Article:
*There are so many troubling aspects to this most recent police shooting in Tulsa, Oklahoma; I am not sure where to begin.
Last week the world watched in disbelief as former North Charleston, South Carolina white, police officer Michael Slager executed unarmed, black, Walter Scott during a traffic stop for an inoperable third tail light. That’ s right, Scott’s third tail light apparently did not work. While I am not certain that the “third” tail light is mandated vehicle equipment – I’m clear an equipment violation should not end in death.
This week we learn that in Tulsa, Oklahoma, 73-year old, Reserve Deputy Sheriff Robert Bates, mistakenly grabbed and fired his duty weapon rather than a taser which resulted in the death of a 44-year-old unarmed black man; Eric Harris.
I’m curious as to why the Tulsa County Sheriff’s Department allowed a 73-yr old man to work a patrol assignment? Patrol is a young man’s game. I understand Bates may have wanted to enjoy the perks associated with being a peace officer; but wouldn’t a desk assignment or police station greeter suffice.
Bates, an insurance executive-turned-deputy donated thousands of dollars in vehicles and equipment to the Tulsa County Sheriff Department and also chaired the 2012 reelection campaign of Tulsa County Sheriff Stanley Glanz. There you go – money trumps common sense.
The question that begs to be answered is whether or not Bates had been put through the rigors of the presumed battery of tests given to most pre-recruit candidates; physical agility, medical screening, psychological evaluation, vision testing etc before he was unleashed on an unsuspecting public.
Understanding what is expected and required in a patrol assignment, it is hard to understand why anyone north of seventy would seek such an assignment. So, lots of money has been spent (by Bates) and undoubtedly lots of money will be paid (by Tulsa County) to the family of Eric Harris.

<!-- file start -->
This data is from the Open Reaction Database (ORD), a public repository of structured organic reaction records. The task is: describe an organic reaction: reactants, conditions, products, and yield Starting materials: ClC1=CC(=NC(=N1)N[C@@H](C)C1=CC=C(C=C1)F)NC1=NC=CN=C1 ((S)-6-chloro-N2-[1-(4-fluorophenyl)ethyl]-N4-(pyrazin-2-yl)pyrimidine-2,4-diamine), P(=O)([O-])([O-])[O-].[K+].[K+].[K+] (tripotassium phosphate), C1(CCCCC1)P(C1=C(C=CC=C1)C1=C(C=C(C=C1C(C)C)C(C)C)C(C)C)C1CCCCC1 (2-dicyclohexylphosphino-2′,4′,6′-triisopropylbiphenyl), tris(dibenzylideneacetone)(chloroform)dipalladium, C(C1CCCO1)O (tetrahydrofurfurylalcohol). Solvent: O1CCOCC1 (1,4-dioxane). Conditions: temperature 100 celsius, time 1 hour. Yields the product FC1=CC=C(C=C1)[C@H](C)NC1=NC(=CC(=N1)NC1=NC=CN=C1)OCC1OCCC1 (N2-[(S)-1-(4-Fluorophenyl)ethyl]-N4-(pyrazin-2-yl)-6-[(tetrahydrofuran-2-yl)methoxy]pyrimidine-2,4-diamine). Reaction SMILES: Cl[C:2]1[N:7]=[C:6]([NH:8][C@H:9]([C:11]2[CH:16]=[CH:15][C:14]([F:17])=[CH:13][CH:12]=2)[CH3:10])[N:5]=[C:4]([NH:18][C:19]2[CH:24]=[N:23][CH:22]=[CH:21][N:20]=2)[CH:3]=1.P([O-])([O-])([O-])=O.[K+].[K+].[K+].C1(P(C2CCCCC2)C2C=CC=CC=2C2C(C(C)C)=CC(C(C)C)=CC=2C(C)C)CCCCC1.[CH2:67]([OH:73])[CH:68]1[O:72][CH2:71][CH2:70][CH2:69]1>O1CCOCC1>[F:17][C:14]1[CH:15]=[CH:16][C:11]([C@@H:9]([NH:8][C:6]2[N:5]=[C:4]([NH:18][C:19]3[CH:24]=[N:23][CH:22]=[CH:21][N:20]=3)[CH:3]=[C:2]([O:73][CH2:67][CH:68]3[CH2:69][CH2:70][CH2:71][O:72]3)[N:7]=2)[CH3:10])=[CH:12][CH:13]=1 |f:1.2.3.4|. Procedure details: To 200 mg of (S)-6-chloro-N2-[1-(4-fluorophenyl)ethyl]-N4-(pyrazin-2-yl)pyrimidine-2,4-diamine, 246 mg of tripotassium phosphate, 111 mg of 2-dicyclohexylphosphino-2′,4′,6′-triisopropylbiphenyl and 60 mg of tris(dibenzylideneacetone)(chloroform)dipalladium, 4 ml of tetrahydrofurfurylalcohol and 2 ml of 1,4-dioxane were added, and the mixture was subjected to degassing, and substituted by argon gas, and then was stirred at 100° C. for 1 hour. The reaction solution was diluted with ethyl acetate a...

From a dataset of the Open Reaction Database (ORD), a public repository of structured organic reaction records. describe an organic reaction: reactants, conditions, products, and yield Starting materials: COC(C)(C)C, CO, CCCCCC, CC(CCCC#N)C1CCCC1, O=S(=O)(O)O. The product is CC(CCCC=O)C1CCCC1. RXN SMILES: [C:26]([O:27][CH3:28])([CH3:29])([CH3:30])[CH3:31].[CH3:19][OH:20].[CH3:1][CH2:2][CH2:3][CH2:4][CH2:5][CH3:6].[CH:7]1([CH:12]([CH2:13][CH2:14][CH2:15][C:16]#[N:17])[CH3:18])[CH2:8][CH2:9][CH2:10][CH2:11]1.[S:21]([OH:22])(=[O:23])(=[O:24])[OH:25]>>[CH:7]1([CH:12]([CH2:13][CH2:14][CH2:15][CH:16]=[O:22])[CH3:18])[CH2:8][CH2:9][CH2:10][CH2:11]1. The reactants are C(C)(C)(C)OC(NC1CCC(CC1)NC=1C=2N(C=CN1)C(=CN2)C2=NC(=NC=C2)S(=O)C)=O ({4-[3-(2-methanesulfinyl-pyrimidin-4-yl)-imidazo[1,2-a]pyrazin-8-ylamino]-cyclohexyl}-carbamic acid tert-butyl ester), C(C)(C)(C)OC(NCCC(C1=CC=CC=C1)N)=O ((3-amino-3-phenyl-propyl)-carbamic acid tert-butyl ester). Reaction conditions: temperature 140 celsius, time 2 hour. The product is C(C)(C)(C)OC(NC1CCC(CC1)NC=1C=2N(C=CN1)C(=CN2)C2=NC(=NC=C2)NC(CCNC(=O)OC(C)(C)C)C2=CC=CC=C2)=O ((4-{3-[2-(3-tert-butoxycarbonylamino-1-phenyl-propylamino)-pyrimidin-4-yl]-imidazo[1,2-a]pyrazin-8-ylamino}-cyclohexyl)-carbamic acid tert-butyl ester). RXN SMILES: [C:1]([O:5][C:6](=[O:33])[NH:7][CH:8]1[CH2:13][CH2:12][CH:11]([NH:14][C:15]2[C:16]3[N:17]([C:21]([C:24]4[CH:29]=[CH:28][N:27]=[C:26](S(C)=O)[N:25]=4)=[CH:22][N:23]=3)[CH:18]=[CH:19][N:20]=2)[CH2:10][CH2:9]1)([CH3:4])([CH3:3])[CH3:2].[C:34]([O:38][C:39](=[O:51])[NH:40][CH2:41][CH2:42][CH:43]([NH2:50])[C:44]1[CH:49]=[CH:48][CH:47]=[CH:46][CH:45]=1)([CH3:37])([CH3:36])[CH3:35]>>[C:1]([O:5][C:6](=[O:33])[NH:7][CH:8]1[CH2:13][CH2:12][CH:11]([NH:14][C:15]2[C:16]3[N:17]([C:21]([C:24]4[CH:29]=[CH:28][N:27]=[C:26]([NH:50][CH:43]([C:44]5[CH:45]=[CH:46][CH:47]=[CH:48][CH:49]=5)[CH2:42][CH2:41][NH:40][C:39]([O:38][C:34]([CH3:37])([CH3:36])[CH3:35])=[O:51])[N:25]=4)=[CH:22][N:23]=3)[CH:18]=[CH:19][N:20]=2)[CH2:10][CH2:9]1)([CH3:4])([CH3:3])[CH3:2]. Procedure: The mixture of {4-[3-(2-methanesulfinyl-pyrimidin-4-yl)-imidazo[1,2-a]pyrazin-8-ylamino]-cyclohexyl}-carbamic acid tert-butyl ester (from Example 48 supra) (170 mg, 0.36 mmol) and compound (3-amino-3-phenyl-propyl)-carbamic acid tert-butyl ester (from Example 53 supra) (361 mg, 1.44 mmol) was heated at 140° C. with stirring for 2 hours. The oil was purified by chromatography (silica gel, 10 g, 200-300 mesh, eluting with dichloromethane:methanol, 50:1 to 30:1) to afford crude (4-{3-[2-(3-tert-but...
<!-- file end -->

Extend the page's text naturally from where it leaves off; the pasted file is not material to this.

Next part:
That is unless, Tulsa City Police Sergeant Jim Clark, who was bought in as the “independent consultant” successfully explains away the circumstances leading up to the fatal shooting, According to Sgt. Clark, a “scientific phrase” – slip and capture explained what happened when Deputy Bates mistakenly grabbed his gun. As a retired twenty year veteran sergeant of the Los Angeles Police Department – let me just say that I have never heard of such foolishness; slip and capture?
First of all, “slip and capture” is not a “scientific phrase” as stated by Clark in a press conference. What does that even mean; scientific phrase? As a community advocate, and police expert what I find most meaningful in terms of my work is – “Deciphering Police Code Talk”. In simpler terms, I identify and expose the BS.
There is no record of a scientific finding as far as I could tell with regard to this relatively new police term. Secondly, how “independent” is this consultant if he is already trying to minimize and mitigate the poor tactics used by Deputy Bates.
The presumed genesis of the “scientific-phrase: In 2010, two expert witnesses were called in to testify during the Bay Area Rapid Transit (BART) murder trial of (former) BART Officer Johannes Mehserle; Dr. Bill Lewinski and LAPD Captain Greg Myer from the witness stand, explained how, in their OPINIONS , psychological concepts such as “slips-and-capture errors” and “inattentional blindness,” along with equipment positioning and an absence of stress-inoculation training, became driving factors in the controversial case. The opinions of Greg Myer and Dr. Lewinski, executive director of the Force Science Institute does not a “scientific phrase” make.